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NUS calls for non-essential exams to be cancelled

NUS (National Union of Students) has today (31 March 2020) called for all non-essential formal exams to be cancelled for first- and second-year students, asking institutions to find flexible solutions to help these students progress to their next stage of learning.

 

Following government clarifications on GCSE’s, A-Levels and AS levels (20 March 2020) NUS believes no institution should be holding compulsory examinations, and there should be no non-essential exams and assessments, particularly for first and second years, who should be allowed to progress base on previous work, with a robust appeal process, and flexibility for those who feel this will disadvantage them.

NUS has been working hard with governing bodies, institutions and students’ unions, to ensure clarity for those students in further and higher education due to take their end of year exams and having consulted with its members, wants to see some stability for students who are experiencing different approaches across the four nations. An exam cancellation for first and second years would reduce anxiety amongst these students and allow institutions to focus effort on providing satisfactory assessment experiences for final year students.

 

Speaking for students Claire Sosienski-Smith, NUS Vice President (Higher Education) said:

 

“In the current climate, student welfare must come first. It is vital that there are no compulsory exams this year.

“Many students are unable to engage with their learning fully, due to a variety of factors, including lack of equipment to support distance learning, caring commitments, stress, anxiety and precarious housing. We know that disabled students are being hugely impacted by the pandemic, facing the loss of both university-provided and NHS support, a lack of reasonable adjustments to access online teaching, as well as struggles with accommodation. We’re therefore calling for practice which is motivated by student welfare and student choice, giving students control over their education, ensuring progression and completion when they desire it.

“We know that there is work ongoing with the PSRBs to discuss maintaining training and standards, and we hope that these discussions focus on student welfare first and foremost. We also want to see special consideration and flexibility given for students whose grades rest on final practical assessments, which would be impossible to conduct remotely and are reliant on access to facilities and materials.

“For many final year students, both undergraduates and taught postgraduates, the stakes are much higher, and it is vital that each of these students is given a choice on how to proceed with their education. We’ve put forward possible options which we believe will enable students to make a choice which is best for them.”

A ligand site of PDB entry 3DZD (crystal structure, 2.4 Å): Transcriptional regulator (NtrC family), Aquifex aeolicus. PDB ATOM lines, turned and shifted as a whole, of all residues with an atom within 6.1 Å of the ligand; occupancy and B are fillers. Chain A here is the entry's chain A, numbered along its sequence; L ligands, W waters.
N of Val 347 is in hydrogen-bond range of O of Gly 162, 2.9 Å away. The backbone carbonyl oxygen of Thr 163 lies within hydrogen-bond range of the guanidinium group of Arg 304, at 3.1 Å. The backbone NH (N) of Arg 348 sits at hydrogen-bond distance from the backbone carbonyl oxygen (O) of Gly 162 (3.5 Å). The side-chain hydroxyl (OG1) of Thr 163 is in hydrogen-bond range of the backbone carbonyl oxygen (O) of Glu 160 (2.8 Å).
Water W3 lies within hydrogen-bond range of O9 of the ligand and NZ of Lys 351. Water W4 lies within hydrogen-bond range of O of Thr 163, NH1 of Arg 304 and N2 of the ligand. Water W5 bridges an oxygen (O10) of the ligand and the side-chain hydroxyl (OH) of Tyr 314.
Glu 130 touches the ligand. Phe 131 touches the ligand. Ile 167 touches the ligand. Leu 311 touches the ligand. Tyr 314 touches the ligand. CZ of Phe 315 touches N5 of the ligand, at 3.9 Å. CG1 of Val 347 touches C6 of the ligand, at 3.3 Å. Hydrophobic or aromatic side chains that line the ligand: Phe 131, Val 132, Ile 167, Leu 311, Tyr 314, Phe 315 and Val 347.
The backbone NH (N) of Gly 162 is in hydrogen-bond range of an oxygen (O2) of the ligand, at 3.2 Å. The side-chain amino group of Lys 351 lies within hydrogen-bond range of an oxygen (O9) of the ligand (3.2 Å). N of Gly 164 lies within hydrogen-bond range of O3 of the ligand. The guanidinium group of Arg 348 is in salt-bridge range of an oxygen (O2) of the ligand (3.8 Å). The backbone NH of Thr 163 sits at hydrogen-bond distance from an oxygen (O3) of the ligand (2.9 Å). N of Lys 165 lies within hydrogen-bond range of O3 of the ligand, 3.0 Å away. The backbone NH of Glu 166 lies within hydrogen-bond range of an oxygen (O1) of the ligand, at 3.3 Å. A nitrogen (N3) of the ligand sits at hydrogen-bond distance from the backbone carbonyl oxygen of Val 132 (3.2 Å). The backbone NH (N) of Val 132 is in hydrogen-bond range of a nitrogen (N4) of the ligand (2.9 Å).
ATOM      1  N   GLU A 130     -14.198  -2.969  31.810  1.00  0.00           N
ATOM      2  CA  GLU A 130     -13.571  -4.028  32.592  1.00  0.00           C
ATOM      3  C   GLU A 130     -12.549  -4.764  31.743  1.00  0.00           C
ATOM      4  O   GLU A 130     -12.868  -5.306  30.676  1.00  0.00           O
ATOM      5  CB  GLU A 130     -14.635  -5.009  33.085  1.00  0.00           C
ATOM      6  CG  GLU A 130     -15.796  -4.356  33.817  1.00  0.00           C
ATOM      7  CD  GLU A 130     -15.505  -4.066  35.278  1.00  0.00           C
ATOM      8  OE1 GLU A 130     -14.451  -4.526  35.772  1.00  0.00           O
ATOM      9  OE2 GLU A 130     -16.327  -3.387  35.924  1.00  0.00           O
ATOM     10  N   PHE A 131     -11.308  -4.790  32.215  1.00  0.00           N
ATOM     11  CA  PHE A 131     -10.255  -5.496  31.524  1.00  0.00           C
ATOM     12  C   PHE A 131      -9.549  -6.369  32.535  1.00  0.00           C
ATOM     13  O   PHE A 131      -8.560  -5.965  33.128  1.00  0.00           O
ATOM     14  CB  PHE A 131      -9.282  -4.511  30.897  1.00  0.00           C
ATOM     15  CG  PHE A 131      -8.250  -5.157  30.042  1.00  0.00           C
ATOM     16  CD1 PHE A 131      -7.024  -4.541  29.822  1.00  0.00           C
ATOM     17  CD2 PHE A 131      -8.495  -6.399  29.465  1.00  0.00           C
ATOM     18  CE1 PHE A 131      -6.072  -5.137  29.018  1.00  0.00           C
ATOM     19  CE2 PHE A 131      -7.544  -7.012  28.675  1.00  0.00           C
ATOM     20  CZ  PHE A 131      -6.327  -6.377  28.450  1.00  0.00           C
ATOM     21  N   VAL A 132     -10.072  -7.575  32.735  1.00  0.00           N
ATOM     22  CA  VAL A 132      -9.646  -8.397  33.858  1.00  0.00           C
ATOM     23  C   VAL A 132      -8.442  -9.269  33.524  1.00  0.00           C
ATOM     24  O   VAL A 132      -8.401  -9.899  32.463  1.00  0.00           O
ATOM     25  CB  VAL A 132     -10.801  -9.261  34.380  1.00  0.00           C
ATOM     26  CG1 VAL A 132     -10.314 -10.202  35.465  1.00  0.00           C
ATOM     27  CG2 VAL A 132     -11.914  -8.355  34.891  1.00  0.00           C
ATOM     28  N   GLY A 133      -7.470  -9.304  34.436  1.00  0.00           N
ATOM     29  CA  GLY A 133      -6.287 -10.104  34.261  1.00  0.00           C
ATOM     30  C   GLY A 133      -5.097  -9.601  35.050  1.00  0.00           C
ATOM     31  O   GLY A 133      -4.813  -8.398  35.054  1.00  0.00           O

NUS’ proposed options for final year assessments are as follows: 

  • Final year students can choose to complete and graduate with a grade given based on their prior attainment
  • Some final-year students may not feel that a grade based on their current performance will be an adequate reflection of their ability. If they want to graduate or complete their courses this academic year and want the opportunity to take an exam or submit a dissertation, they should be given this through a redesigned, open-book exam format or a flexible submission deadline. This should take place at home. We know that these exams will not reflect previous formats but should be used to assess learners on topics they have learnt about
  • Students who wish to, should have the option to extend their time in education to complete their degrees. This could mean deferring this term to take place in the Autumn. This should be at their own discretion and made possible through self-certification. It should absolutely be at no cost to the student, and further discussions should begin on the financial support available for students to do this.

“It is vital that no student is disadvantaged by COVID-19,” continues Miss Sosienski-Smith, “so we welcome the approach that many institutions are taking to provide students who do take exams with a 'safety net' or 'no detriment policy.' We would like to see this in place wherever a student has decided to take an exam or submit assessed work during this time.  Students should be guaranteed that if they get a lower grade than that indicated by their previous work, they will be awarded the higher grade for their year's work.

“There is significant concern about submission deadlines among postgraduate research students, so we believe that all research students should be granted a minimum six month, funded, extension to their submission deadlines to make up for lost research time and disruption to their work. Any student who has to pause their work due to COVID-19 should remain funded during their interruption.”

Across the board, institutions should take this opportunity to implement better practices in assessing students on work completed through the entirety of their courses, rather than one-off exams, and learn from this in their future teaching. The diversity of the higher education sector and its students means that there can be no one size fits all approach to exams and assessment.

“We are working through an exceptional set of circumstances and urge institution leaders and sector regulators to show flexibility and compassion for students and staff as we navigate it. In education, we are most effective when we work together, and we urge institutions to work in strong partnership with their students’ unions to ensure that students are at the heart of solutions, we are all working to protect student welfare and that first and foremost the voices of the most impacted students are not lost during this crisis.”